Report No. 77
2.4. The "upper-court" myth.-
The notion about the provisional nature of the trial court decisions being subject to correction in appeal, or what has been called the "upper-court myth", ignores the realities of the situation. In spite of the right of appeal, there are many cases in which appeals, are not filed. This apart, the appellate courts having only the written record before them, are normally reluctant to interfere with the appraisement of evidence of witnesses by the trial judges who have had the advantage of looking at the demeanour of the witnesses.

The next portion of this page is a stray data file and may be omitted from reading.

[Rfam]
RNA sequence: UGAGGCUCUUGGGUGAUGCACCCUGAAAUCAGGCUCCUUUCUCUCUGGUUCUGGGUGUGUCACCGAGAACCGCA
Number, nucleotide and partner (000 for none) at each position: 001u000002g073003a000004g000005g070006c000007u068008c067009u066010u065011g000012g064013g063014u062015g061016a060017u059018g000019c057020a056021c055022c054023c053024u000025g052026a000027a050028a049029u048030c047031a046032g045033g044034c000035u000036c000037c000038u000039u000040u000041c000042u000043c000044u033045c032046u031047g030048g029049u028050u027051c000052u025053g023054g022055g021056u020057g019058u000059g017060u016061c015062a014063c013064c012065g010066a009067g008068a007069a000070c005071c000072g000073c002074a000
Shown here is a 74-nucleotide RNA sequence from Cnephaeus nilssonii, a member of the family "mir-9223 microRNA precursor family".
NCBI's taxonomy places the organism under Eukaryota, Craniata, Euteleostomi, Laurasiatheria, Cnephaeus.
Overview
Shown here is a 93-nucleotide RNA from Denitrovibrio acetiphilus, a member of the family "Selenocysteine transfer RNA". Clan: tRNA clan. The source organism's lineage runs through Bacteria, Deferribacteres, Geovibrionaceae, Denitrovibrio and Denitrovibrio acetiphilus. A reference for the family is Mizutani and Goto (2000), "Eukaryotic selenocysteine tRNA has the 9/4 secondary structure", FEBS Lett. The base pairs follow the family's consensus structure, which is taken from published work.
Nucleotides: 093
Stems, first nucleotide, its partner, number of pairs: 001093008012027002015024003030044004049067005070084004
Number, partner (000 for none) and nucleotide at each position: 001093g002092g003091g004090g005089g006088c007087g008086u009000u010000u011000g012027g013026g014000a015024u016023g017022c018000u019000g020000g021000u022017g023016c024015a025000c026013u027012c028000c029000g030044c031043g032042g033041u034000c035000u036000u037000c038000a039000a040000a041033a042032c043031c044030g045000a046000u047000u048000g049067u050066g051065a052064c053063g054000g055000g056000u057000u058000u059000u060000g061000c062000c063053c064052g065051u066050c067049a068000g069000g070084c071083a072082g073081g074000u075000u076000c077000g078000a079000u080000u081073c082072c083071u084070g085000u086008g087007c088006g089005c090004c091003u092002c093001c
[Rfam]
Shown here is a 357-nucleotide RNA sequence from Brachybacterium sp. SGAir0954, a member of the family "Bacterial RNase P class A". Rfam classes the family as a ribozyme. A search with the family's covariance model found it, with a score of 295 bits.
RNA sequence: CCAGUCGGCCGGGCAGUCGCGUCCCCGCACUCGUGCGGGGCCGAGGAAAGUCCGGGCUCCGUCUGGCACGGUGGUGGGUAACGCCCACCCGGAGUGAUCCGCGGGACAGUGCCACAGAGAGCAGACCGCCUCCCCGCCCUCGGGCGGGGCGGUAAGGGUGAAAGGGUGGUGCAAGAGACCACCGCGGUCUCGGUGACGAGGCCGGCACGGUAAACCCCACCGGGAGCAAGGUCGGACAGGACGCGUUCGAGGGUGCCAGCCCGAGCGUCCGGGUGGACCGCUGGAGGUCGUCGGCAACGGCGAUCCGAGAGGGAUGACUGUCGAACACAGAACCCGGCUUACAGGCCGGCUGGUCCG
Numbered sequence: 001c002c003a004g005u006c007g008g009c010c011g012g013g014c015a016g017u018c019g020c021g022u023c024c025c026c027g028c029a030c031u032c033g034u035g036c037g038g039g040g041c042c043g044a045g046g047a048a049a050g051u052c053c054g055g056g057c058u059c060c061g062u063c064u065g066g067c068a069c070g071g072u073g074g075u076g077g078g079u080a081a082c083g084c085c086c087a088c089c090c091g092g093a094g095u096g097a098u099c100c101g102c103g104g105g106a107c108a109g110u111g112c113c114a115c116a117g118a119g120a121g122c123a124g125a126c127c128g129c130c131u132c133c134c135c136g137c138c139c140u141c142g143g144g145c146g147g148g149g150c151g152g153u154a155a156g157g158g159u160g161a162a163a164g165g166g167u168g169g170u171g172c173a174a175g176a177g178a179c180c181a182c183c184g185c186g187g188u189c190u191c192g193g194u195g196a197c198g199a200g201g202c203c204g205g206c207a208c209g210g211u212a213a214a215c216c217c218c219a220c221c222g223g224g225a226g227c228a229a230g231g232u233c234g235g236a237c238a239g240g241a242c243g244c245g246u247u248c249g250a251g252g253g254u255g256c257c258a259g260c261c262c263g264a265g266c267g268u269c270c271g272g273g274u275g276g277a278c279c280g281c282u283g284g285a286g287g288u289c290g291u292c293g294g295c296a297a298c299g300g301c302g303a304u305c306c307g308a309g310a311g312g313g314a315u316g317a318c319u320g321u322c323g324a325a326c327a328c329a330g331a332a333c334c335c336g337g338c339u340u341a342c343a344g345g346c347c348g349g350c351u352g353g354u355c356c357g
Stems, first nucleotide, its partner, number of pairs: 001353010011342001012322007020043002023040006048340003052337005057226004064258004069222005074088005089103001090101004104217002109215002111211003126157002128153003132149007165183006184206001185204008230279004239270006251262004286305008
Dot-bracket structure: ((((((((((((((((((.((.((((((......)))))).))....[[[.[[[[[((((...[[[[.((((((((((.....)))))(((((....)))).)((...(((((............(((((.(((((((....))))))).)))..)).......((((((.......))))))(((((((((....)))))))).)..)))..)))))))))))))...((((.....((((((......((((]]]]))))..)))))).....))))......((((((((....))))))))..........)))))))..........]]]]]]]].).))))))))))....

The appellate court, it has been said, operates in the partial vacuum of the printed record. A stenographic transcript fails to reproduce tones of voice and hesitations of speech that often make a sentence mean the reverse of what the mere words signify. The best and most accurate record of oral testimony is like a dehydrated peach; it has neither the substance nor the favour of the peach before it was dried.